The 'Cancer Moonshot,' One Year After Takeoff

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Youssef Cohen gets checked by a nurse before underdoing cancer treatment on March 16, 2016 in New York City. Cohen, 68, has an incurable cancer called mesothelioma and is advocating for the right to choose how and when he will die, proposed in New York State's End of Life Options Act. (Photo: John Moore/Getty Images)

This year, more than 1.6 million cases of cancer will be diagnosed in the United States. More than 600,000 Americans are expected to die of the disease. That's the backdrop with which the White House launched the National Cancer Moonshot Initiative last year. Its goal is to achieve a decade's worth of progress in the battle against cancer in only five years. Led by Vice President Joe Biden who visited San Francisco earlier this week to discuss the ambitious project, Moonshot calls on doctors, nurses, researchers and patients to identify what is really needed to gain ground on the big C. This hour, we'll find out where the Moonshot stands one year in and discuss its future under a Trump administration.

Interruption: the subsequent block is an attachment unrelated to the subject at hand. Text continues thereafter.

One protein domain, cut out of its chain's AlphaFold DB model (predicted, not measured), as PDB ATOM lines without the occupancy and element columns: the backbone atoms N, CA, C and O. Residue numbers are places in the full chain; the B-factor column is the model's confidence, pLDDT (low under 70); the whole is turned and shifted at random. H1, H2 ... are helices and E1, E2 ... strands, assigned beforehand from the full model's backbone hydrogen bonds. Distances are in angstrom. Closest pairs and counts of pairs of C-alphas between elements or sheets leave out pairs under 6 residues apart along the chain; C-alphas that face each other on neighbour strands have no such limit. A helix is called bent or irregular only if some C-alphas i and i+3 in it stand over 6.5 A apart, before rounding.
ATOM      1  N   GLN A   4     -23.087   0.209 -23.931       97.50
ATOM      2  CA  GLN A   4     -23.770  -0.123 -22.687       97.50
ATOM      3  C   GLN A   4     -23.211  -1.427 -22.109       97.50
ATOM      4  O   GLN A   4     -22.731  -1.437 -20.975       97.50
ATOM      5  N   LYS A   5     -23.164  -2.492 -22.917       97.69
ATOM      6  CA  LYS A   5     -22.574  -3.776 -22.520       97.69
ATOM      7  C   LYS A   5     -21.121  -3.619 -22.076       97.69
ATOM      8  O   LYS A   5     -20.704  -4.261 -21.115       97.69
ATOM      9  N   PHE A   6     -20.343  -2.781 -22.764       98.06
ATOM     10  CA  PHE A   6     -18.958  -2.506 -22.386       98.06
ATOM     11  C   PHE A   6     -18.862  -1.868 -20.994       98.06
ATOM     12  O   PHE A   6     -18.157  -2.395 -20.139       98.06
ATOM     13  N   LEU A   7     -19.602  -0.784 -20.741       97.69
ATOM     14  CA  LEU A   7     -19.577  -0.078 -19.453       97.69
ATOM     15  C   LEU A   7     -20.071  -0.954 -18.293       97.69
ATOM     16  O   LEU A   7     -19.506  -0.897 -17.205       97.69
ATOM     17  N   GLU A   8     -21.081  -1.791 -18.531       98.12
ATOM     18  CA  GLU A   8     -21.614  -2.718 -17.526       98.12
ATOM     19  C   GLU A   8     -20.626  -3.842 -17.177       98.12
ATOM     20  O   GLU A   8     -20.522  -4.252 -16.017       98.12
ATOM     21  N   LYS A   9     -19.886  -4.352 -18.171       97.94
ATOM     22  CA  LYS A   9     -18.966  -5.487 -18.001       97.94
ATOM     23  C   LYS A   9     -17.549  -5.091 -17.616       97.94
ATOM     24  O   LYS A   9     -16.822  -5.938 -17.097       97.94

Resources Recommended by Our Guests:


Matthew Ong, reporter, The Cancer Letter

Deborah Mayer, professor, school of nursing and director of cancer survivorship, UNC Lineberger Comprehensive Cancer Center at UNC-Chapel Hill; member, Blue Ribbon Panel for Vice President Biden’s Cancer Moonshot

Jan Liphardt, associate professor of bioengineering, Stanford University; co-founder,

Alan Ashworth, president, UCSF Helen Diller Family Comprehensive Cancer Center; senior vice president for Cancer Services, UCSF Health Professor of Medicine